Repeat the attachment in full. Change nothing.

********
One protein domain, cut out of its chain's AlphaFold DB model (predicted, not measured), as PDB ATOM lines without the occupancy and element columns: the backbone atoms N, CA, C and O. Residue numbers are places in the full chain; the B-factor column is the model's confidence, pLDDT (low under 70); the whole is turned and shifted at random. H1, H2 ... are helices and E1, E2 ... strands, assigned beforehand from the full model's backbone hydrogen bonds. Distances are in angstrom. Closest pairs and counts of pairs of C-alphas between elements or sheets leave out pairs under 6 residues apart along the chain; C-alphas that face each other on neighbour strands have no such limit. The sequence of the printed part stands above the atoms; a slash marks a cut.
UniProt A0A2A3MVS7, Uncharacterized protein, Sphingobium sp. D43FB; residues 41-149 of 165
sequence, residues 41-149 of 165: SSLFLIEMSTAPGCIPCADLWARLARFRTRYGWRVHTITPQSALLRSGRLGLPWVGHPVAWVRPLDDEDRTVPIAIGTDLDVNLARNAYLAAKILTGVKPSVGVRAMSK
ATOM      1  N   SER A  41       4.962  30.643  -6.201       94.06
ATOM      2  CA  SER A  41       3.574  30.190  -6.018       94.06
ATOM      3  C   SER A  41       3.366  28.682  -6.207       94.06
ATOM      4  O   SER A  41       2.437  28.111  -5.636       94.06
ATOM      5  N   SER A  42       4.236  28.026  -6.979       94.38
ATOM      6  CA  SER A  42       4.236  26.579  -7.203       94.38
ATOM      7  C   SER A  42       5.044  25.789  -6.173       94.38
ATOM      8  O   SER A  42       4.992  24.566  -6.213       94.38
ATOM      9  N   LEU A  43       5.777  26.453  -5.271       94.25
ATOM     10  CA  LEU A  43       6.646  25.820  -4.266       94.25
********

One protein domain, cut out of its chain's AlphaFold DB model (predicted, not measured), as PDB ATOM lines without the occupancy and element columns: the backbone atoms N, CA, C and O. Residue numbers are places in the full chain; the B-factor column is the model's confidence, pLDDT (low under 70); the whole is turned and shifted at random. H1, H2 ... are helices and E1, E2 ... strands, assigned beforehand from the full model's backbone hydrogen bonds. Distances are in angstrom. Closest pairs and counts of pairs of C-alphas between elements or sheets leave out pairs under 6 residues apart along the chain; C-alphas that face each other on neighbour strands have no such limit. The sequence of the printed part stands above the atoms; a slash marks a cut.
UniProt A0A2A3MVS7, Uncharacterized protein, Sphingobium sp. D43FB; residues 41-149 of 165
sequence, residues 41-149 of 165: SSLFLIEMSTAPGCIPCADLWARLARFRTRYGWRVHTITPQSALLRSGRLGLPWVGHPVAWVRPLDDEDRTVPIAIGTDLDVNLARNAYLAAKILTGVKPSVGVRAMSK
ATOM      1  N   SER A  41       4.962  30.643  -6.201       94.06
ATOM      2  CA  SER A  41       3.574  30.190  -6.018       94.06
ATOM      3  C   SER A  41       3.366  28.682  -6.207       94.06
ATOM      4  O   SER A  41       2.437  28.111  -5.636       94.06
ATOM      5  N   SER A  42       4.236  28.026  -6.979       94.38
ATOM      6  CA  SER A  42       4.236  26.579  -7.203       94.38
ATOM      7  C   SER A  42       5.044  25.789  -6.173       94.38
ATOM      8  O   SER A  42       4.992  24.566  -6.213       94.38
ATOM      9  N   LEU A  43       5.777  26.453  -5.271       94.25
ATOM     10  CA  LEU A  43       6.646  25.820  -4.266       94.25